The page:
This is quite an interesting find. Google Maps has recently made it availabe (looks to appear as of Nov. 2016) to view a detailed model of the Third Temple. Could this be what we will be seeing soon and why are they putting this up before the temple has even been built?
REGINA DUGAN—THE FORMER head of Darpa who was running the Advanced Technologies and Projects lab at Google—has left the internet giant to take up a similar post at rival Facebook.
Facebook announced the news this morning through blog posts from Dugan, CEO and founder Mark Zuckerberg, and chief technology officer Mike “Schrep” Mike Schroepfer. “I’m excited to have Regina apply Darpa-style breakthrough development at the intersection of science and products to our mission,” Zuckerberg wrote, referring to the Defense Advanced Research Projects Agency, the research and development arm of the Department of Defense. “This method is characterized by aggressive, fixed timelines, extensive use of partnerships with universities, small and large businesses, and clear objectives for shipping products at scale.”
Dugan will lead a new team inside the company dubbed Building 8. At Facebook headquarters in Menlo Park, California, each building is tagged with its own number, but there is no Building 8—yet. The name seems to be a play off the aims of the new group: to build all sorts of future technologies for the company. Why 8? There are eight letters in the Facebook name. According to Zuckerberg, the company will put “hundreds of people and hundreds of millions of dollars” in the group, but he did not give a specific time frame for these commitments.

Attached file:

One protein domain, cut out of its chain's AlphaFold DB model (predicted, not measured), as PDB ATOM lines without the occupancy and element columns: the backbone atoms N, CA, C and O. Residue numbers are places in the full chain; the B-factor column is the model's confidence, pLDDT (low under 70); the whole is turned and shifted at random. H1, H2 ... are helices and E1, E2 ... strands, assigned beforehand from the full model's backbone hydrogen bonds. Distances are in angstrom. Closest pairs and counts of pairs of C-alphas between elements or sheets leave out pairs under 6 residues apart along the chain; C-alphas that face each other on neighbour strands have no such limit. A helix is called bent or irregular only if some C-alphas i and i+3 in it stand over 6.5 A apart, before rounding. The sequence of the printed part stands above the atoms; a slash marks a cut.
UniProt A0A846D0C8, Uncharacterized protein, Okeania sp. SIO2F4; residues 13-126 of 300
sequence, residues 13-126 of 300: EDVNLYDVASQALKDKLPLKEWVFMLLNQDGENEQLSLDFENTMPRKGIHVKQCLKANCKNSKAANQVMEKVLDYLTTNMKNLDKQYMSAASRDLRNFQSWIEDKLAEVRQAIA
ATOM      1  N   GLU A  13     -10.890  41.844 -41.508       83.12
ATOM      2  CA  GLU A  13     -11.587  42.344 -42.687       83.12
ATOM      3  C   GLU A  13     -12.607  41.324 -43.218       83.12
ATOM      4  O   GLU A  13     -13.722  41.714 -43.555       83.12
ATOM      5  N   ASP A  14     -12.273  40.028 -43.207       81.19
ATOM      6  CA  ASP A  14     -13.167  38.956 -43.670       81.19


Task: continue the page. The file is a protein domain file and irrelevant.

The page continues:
In a way, Dugan and Building 8 are merely continuing work that is already well underway at Facebook. This week, at its F8 conference, the centerpiece of its year, Facebook unveiled a new-age video camera that can generate 360-degree video for the social network and two new wireless antenna systems that can expand the reach of the internet (and thus the reach of Facebook). These projects are indicative of the company’s rather consistent effort to build new technologies—both with hardware and software—that can advance its core mission: to “connect everyone on Earth.”
Google takes a somewhat similar approach to research and development, and Dugan was a big part of that inside Facebook’s primary rival. As the head of Google’s Advanced Technologies and Projects group, or ATAP—which came to Google via its acquisition of phone maker Motorola—she oversaw the development of Project Tango (an effort to create tools for digitally capturing our surroundings and converting them into 3D virtual worlds), and Project Ara (an effort to create tools for building highly modular mobiles phones). The group has also explored projects related to biometrics and security, something that could be quite useful to Facebook. Inside ATAP, the aim was not just to explore new ideas that may or may not come to fruition in the years to come, but to rapidly and actively push new technologies into the real world.
Part of her working philosophy at Google was that researchers were assigned to projects that would last only two-years (before possibly being extended to more). “I believe that’s essential for innovation,” Dugan told WIRED last year. “One week of their time is 1 percent of their entire duration in ATAP. That makes them impatient with bureaucracy and process. And with a small enough group, you can start to strip away those things and go really fast.” This was inspired by her time at Darpa. From 1996 to 2000, she was a program manager inside the Defense Department lab, and from 2009 to 2012, she served as the Director of Darpa, overseeing the entire operation.
“I am on the one hand, tremendously excited. Building 8 is an opportunity to do what I love most… tech infused with a sense of our humanity. Audacious science delivered at scale in products that feel almost magic. A little [censored]. And beautiful. There is much to build at Facebook… and the mission is human… compelling,” Dugan wrote in her blog post this morning. “On the other hand, I am sad to leave the pirates of ATAP.”